- Feedback. Provide specific feedback on a regular basis.
- Assessment. Regularly assess student progress using multiple, accessible methods and tools and adjust instruction accordingly.
|Lecture||Requires sustained concentration, retention of information, fluency in spoken language, and note-taking.||Create and post detailed notes on an accessible Website, provide periodic breaks during long sessions, provide adequate space and lighting for interpreters/captioners; allow time for questioning and clarification throughout presentation.|
|Group Work||Requires substantial, appropriate physical space; use of printed materials; sustained concentration; interpersonal, communication and writing skills; may spark anxiety issues.||Design group roles to ensure that individual differences are naturally mediated through distribution of responsibilities; minimize amount of printed materials and assure accessible formats when necessary.|
|Power Point⁄ Overhead||Requires use of visual information (clarity, color, size, and density of slides); lighting may be an issue.||Create slides with solid background (light text on dark background); use at least a 24-point font (Arial, Times New Roman); describe slides orally; limit number of slides; allow adequate time for audience to read each slide; use software to create accessible PowerPoint slides to post to an accessible Website.|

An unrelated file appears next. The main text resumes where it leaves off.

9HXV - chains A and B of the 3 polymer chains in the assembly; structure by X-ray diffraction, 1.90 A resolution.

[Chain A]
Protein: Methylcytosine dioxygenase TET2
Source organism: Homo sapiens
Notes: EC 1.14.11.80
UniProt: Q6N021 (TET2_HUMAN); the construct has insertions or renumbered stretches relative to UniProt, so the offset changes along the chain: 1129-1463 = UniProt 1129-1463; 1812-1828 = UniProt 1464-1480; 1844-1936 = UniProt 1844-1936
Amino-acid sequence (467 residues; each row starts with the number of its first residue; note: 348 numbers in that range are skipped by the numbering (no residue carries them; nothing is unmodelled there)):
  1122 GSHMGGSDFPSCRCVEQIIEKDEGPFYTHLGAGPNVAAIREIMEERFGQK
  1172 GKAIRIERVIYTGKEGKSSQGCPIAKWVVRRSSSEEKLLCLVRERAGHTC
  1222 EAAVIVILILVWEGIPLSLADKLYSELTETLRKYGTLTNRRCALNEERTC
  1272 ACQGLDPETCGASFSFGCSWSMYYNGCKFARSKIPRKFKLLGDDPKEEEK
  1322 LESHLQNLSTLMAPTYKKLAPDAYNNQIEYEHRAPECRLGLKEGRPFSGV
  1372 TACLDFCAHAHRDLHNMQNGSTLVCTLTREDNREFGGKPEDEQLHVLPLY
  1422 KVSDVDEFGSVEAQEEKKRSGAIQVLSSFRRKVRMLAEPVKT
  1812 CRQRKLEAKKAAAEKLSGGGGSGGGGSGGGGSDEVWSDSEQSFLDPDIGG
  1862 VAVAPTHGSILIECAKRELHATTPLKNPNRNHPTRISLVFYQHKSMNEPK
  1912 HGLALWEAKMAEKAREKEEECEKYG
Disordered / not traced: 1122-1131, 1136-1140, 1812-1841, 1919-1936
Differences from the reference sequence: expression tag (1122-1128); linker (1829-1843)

|Videos⁄ Films||Requires use of auditory and visual information; lighting may be an issue.||Ensure videos are captioned; prepare a disk of descriptive narration or transcript for ready availability of alternative format.|
|Written Exercises||Requires reading, writing, access to print formats and English language fluency.||Present written exercises as group work OR allow the use of assistive technology, reader, scribe, or a dictated response; use at least 18-point font on a solid background using simple, intuitive language.|
|Activities||Requires physical movement, use of auditory and visual information, English language fluency; may spark anxiety issues, compromise effectiveness of accommodations (sign language interpreters/captioners), and prevent adequate control of physical environment (noise, space, lighting).||Plan and consider value of activity due to the wide range of issues and individual differences of participants; consider options to accomplish the same goals. Plan necessary supports to allow for ease of movement and communication. Practice variations of the activity with user/experts to evaluate inclusiveness.|
|Discussion||Requires English language fluency and use of auditory information; may require note-taking, sustained concentration, use of visual information; may compromise effectiveness of accommodations (sign language interpreters/captioners) and spark anxiety issues; space may have inadequate acoustics.||Provide adequate space and lighting; provide options for participation, such as note cards; summarize key points; design seating arrangements that provide face-to-face contact for all participants; ensure appropriate acoustic environment.|